Minigrid electricity developer industry association, the Africa Minigrids Developers Association (Amda), on August 13 launched its ‘Benchmarking Africa’s Minigrids’ report, which finds that minigrids outperform utilities in terms of affordability, with average installed costs of $733 a connection.
The report measures industry performance through a comprehensive collection of data across 12 countries and 28 companies.
The report, produced in collaboration with Economic Consulting Associates (ECA) and Odyssey Energy Solutions, covers a ten-year period and focuses on metrics such as installed and operating costs, financing, quality of service and regulatory approval times.
Amda says the report provides a previously absent methodology and transparency to track the fast-evolving minigrid sector.
It reveals that minigrids are significantly less expensive in rural areas than national utilities, which at the lowest are $1 500 a connection.
Amda notes that national utility connections are often thousands of dollars more costly than minigrid connections. As such, the association says minigrids save governments money that could be used to support communities in other ways, or to lower the minigrid kilowatt-hour price for minigrid consumers.
Taking these factors into account, Amda, through its report, recommends that there should be mainstream support for minigrids in national energy policies and budgets.
According to Amda, the report provides the most comprehensive analysis on minigrid financing, economics, regulation, service quality and impact available to date, and also offers key insights into the barriers facing the sector and what can be done to overcome them.
Another key finding of the report is that the installed costs of minigrids have dropped more than 60% since 2015, and that the minigrid sector is quickly maturing, with operational, installation and capital costs decreasing as projects scale up.
In this regard, Amda recommends that there be an increase in public support to the private sector to lower minigrid costs further and accelerate private investment into energy access minigrids.
According to the report, minigrids also offer better service than a central grid, as it finds that minigrid service levels average 99.1% from the generation source. “This is much higher than utilities, which for example in Zambia is only 72%,” says Amda.
As such, the organisation recommends the full incorporation of service quality as a metric in national electrification planning, and that governments leverage minigrids to ensure reliable and quality electricity supply to rural communities.
However, the report notes that regulations are stunting minigrid sector growth.
In this regard, the report reveals that energy regulations have historically been designed for small numbers of large projects, not a large number of small projects such as minigrids. This has resulted in average approval times per site for minigrids of more than 52 weeks. According to Amda, this, if left unchanged, will not enable Africa to achieve universal energy access on an acceptable timescale.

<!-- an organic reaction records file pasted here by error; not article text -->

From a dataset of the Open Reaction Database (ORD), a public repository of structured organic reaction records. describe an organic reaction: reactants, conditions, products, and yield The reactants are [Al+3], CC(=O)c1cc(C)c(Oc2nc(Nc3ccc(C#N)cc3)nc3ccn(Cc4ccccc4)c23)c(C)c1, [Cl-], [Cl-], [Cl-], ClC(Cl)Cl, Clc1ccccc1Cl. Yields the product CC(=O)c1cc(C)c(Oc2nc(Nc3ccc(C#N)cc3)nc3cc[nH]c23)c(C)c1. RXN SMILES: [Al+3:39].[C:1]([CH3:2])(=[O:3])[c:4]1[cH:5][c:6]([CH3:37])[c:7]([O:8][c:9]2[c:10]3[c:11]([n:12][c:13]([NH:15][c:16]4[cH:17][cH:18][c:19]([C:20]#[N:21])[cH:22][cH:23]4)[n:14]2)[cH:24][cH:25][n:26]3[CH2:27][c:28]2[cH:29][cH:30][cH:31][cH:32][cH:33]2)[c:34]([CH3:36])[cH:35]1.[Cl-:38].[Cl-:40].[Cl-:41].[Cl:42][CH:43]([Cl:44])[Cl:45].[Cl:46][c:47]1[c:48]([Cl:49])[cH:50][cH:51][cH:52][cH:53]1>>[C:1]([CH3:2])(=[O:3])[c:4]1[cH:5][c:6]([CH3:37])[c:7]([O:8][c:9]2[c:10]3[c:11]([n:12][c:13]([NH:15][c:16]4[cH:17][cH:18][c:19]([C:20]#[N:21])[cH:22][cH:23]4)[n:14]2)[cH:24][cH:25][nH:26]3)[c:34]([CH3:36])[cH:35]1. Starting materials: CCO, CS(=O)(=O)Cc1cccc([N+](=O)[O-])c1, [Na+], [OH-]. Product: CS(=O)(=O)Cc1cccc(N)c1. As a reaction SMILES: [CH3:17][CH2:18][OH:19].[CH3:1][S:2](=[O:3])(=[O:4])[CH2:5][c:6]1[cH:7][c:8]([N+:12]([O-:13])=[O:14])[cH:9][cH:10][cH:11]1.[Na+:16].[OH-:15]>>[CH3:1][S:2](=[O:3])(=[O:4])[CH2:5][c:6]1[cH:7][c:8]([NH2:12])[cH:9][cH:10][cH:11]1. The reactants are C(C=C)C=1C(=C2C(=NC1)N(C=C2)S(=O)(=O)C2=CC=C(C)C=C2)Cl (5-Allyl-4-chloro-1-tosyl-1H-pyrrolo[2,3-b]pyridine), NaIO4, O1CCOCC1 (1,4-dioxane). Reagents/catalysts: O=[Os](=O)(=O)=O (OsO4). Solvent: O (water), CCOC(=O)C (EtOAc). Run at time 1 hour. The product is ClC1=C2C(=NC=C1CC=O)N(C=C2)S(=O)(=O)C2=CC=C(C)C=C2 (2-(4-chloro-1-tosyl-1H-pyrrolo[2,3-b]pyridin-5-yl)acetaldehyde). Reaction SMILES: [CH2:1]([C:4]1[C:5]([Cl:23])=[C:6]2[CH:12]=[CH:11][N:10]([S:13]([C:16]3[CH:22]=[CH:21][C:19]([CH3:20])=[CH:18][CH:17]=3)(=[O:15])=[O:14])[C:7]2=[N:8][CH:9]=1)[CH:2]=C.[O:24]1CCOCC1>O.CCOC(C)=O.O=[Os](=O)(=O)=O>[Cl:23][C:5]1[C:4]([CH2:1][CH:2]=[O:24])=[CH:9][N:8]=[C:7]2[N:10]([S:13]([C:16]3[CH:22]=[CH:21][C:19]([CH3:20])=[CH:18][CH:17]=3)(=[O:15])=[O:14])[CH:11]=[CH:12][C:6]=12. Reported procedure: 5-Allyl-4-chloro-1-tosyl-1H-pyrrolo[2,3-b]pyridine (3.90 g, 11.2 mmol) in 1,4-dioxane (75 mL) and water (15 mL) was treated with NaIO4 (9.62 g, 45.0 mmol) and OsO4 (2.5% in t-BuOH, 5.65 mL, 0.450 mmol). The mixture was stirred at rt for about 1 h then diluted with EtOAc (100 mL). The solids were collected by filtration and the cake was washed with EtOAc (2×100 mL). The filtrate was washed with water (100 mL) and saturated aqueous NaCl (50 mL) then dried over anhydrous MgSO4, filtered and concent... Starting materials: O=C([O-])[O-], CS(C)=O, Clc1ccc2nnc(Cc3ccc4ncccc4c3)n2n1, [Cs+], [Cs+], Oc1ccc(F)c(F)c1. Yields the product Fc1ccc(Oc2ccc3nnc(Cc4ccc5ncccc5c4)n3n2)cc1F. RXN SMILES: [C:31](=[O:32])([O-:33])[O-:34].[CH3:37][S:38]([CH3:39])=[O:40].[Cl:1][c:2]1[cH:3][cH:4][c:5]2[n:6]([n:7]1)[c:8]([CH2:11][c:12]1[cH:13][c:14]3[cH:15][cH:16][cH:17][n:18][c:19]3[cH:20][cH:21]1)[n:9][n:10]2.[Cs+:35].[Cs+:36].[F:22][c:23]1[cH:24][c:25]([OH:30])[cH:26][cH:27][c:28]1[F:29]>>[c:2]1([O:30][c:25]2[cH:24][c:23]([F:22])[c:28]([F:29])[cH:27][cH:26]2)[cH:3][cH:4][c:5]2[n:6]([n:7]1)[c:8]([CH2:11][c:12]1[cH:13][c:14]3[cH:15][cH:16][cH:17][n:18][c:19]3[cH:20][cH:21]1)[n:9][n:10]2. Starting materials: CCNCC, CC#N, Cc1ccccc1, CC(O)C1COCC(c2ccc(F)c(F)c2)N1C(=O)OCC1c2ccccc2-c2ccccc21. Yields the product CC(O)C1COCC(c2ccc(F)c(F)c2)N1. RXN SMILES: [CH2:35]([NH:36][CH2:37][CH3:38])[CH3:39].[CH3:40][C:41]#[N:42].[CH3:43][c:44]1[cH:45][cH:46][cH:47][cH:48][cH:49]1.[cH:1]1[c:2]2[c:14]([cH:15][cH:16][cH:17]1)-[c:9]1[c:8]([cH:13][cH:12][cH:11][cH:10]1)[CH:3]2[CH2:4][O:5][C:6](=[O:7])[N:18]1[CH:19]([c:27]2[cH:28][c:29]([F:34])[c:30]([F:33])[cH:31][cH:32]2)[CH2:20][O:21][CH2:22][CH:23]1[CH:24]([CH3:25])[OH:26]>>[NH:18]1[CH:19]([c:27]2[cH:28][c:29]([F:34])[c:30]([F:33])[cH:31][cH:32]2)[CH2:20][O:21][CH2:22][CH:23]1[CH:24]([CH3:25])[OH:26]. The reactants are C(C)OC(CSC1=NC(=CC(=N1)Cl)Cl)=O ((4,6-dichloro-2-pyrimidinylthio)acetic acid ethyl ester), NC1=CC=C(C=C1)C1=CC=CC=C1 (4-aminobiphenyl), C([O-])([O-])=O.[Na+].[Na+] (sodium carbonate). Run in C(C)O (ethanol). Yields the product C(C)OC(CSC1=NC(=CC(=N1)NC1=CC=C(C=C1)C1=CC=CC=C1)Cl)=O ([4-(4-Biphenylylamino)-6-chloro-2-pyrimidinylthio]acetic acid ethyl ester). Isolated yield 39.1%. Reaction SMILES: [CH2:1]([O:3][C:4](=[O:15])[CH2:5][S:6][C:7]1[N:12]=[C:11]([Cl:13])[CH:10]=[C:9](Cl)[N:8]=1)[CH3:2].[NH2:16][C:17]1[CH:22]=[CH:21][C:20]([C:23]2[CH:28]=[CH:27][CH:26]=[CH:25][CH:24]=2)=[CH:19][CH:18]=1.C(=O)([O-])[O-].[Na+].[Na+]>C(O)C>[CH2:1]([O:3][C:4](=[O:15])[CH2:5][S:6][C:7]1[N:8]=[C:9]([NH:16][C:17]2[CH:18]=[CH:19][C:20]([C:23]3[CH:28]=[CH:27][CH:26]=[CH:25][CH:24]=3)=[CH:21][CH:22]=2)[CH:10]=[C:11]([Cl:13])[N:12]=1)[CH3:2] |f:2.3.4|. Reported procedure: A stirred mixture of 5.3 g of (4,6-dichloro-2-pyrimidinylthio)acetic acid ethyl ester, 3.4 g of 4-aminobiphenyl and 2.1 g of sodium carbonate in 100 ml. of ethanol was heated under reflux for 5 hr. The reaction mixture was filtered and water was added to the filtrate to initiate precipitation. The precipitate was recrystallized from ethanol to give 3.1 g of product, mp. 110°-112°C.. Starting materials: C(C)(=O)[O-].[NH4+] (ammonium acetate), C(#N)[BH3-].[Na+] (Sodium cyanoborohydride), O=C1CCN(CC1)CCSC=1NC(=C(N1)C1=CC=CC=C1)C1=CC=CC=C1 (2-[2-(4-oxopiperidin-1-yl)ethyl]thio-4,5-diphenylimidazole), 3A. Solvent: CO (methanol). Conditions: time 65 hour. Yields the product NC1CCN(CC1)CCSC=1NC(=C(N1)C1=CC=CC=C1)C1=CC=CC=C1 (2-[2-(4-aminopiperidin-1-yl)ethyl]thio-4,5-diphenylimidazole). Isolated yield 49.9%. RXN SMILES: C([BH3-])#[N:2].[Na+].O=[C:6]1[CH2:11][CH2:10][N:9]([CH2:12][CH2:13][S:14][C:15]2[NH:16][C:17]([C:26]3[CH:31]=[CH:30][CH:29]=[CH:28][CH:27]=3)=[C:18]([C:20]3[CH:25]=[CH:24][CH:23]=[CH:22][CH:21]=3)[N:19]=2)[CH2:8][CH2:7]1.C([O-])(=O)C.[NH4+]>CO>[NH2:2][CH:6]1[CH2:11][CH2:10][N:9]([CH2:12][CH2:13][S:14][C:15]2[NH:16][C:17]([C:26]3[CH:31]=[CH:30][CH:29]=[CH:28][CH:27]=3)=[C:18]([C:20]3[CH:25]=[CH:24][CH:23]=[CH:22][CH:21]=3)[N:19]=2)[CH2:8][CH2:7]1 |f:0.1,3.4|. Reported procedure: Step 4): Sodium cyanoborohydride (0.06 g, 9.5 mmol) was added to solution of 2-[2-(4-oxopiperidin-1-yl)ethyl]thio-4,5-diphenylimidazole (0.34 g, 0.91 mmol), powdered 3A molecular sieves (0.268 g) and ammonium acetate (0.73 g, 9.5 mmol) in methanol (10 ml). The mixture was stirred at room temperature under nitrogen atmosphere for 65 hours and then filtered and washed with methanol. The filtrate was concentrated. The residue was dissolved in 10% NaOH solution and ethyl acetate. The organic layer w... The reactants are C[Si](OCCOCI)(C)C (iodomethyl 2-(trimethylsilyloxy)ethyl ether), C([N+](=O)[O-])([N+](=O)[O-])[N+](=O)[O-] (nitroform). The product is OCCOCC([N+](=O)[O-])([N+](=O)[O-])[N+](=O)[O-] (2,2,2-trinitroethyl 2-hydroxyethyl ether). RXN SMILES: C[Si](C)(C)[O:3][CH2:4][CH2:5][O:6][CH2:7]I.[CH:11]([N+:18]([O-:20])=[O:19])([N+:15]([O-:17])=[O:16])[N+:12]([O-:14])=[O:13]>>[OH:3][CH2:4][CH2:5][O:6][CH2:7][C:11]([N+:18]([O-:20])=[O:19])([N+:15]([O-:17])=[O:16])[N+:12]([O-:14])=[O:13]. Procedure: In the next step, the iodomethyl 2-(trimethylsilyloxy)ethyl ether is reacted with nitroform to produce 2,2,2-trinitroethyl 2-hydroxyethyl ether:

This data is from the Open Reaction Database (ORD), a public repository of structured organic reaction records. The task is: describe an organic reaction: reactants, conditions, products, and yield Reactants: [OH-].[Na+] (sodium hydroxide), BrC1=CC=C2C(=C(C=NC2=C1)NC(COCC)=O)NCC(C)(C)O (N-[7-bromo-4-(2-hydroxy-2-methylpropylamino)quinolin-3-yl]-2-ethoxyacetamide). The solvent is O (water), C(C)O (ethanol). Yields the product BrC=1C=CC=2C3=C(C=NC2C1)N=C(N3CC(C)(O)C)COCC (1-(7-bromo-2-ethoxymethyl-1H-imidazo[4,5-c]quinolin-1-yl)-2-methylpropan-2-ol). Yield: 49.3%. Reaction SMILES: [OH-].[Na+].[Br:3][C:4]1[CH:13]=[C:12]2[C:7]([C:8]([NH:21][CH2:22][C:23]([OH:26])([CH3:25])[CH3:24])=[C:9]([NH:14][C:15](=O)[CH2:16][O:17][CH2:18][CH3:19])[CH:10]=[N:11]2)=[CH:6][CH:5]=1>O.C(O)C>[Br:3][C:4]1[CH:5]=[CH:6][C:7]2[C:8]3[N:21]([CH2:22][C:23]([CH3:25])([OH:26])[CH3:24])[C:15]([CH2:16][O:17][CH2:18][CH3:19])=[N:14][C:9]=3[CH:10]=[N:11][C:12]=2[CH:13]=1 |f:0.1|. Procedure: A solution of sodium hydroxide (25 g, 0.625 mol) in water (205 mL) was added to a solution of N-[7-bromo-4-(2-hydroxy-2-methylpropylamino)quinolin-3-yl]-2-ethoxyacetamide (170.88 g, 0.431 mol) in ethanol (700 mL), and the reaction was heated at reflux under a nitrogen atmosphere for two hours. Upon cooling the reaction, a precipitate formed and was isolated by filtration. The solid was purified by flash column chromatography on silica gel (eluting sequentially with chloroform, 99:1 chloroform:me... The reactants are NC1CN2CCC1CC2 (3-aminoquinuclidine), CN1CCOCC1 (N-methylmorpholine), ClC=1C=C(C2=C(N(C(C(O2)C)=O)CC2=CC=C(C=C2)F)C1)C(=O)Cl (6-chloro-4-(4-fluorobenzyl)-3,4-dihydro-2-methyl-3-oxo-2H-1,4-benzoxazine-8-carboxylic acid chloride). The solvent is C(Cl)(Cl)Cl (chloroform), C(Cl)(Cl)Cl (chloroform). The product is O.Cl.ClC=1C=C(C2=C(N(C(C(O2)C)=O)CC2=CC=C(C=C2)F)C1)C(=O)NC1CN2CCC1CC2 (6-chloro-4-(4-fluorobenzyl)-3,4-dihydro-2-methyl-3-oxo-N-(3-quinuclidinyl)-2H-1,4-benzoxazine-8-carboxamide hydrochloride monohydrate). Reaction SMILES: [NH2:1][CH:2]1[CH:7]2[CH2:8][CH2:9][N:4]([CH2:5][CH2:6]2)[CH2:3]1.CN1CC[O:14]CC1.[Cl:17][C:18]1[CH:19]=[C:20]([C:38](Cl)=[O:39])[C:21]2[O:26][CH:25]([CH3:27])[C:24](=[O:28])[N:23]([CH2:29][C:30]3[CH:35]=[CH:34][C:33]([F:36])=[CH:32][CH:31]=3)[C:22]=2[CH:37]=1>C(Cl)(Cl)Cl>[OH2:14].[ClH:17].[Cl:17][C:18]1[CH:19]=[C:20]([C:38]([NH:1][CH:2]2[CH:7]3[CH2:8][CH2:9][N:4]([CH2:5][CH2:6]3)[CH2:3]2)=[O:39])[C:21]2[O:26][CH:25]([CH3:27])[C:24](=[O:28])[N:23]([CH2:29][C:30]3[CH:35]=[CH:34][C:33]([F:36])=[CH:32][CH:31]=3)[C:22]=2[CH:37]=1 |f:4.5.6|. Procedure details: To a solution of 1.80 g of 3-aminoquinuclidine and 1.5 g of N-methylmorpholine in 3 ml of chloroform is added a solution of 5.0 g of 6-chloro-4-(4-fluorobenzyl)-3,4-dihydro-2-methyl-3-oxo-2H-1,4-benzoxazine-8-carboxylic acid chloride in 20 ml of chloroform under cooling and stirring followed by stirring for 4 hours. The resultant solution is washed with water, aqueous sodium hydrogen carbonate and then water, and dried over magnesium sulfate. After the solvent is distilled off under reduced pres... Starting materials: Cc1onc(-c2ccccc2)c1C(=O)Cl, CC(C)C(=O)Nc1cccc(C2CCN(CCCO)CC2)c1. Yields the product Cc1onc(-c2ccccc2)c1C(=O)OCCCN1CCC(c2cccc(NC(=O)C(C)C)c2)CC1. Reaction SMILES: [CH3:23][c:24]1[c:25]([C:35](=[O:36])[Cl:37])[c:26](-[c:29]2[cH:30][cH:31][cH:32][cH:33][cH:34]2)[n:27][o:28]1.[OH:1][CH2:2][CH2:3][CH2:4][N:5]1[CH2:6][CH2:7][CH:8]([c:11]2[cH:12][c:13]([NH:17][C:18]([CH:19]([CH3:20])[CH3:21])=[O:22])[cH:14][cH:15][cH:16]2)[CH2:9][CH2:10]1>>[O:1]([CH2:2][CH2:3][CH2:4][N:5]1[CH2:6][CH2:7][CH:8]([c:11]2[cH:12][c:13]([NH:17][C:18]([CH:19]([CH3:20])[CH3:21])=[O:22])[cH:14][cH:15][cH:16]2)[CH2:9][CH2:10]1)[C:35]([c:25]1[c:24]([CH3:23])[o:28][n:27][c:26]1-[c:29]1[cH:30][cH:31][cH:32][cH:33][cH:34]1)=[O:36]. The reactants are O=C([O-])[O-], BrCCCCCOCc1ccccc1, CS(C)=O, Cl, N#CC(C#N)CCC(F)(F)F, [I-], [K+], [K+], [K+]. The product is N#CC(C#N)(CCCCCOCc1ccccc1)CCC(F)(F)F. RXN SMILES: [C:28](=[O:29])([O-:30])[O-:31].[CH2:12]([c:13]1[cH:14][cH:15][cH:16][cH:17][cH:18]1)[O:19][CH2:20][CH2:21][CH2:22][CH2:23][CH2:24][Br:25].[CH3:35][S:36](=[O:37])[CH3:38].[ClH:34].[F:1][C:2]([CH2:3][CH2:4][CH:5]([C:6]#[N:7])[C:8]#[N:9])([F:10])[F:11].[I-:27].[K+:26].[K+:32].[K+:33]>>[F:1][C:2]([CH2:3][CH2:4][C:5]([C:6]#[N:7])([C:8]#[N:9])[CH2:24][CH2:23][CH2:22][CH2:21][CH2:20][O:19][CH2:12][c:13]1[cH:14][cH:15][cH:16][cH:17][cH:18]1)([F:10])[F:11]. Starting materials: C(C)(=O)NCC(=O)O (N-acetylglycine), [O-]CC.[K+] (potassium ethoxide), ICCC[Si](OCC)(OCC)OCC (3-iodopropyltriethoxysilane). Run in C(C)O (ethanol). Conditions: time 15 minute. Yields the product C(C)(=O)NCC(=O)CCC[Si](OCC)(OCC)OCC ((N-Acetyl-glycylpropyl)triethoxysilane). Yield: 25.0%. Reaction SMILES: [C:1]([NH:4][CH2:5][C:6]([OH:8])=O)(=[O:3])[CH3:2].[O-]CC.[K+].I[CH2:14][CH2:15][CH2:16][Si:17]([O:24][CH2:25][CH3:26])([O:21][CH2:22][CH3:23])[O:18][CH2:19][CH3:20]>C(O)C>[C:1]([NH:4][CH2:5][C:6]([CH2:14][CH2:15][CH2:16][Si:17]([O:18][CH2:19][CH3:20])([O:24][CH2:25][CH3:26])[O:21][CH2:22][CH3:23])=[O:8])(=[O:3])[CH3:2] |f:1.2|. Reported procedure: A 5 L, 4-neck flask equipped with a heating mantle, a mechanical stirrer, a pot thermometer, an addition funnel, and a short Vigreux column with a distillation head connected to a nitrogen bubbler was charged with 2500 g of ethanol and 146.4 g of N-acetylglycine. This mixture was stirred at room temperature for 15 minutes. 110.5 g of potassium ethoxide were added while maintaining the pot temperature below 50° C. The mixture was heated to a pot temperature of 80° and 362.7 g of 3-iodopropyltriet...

To overcome this, Amda recommends the digitalisation, modernisation and otherwise streamlining of regulatory compliance and permitting using twenty-first-century technologies to facilitate bulk minigrid project approval in a more timely fashion.
Further, the report also finds that grid customer revenues are low, as evidenced by the fact that just like historical rural electrification efforts globally, and rural electrification through national utilities in Africa currently, minigrid average revenues per user are under $5 across all customer categories on the continent, including households and small businesses.
To address this, Amda recommends increasing efforts to economically empower minigrid customers and to increase demand by focusing on productive use applications.
Lastly, the report reveals that public funding is key to unlocking private capital, showing that access to concessional finance is directly linked to radical increases in access to additional private capital for minigrid developers, and to increases in connection numbers. To further this, Amda recommends greatly increasing the size, reliability and geographic scope of public financial support.
Amda CEO Aaron Leopold says the minigrid sector in Africa is beginning to scale up, and that means the beginning of a potentially transformational moment for rural African communities.
However, he says this should take place with fair and effective financial, commercial and policy solutions in place for the sector to continue on its current trajectory.
“It is now clearer than ever that the sector is maturing, with costs dropping and service improving as investment increases. It is therefore fundamental for developers, donors and national governments to work together to continue to scale up the minigrid sector, while at the same time empowering customers to increase productive energy use that can bring economic benefits to rural communities,” says Leopold.
Only then, he says, can a financially viable and sustainable operating environment for minigrid companies be achieved.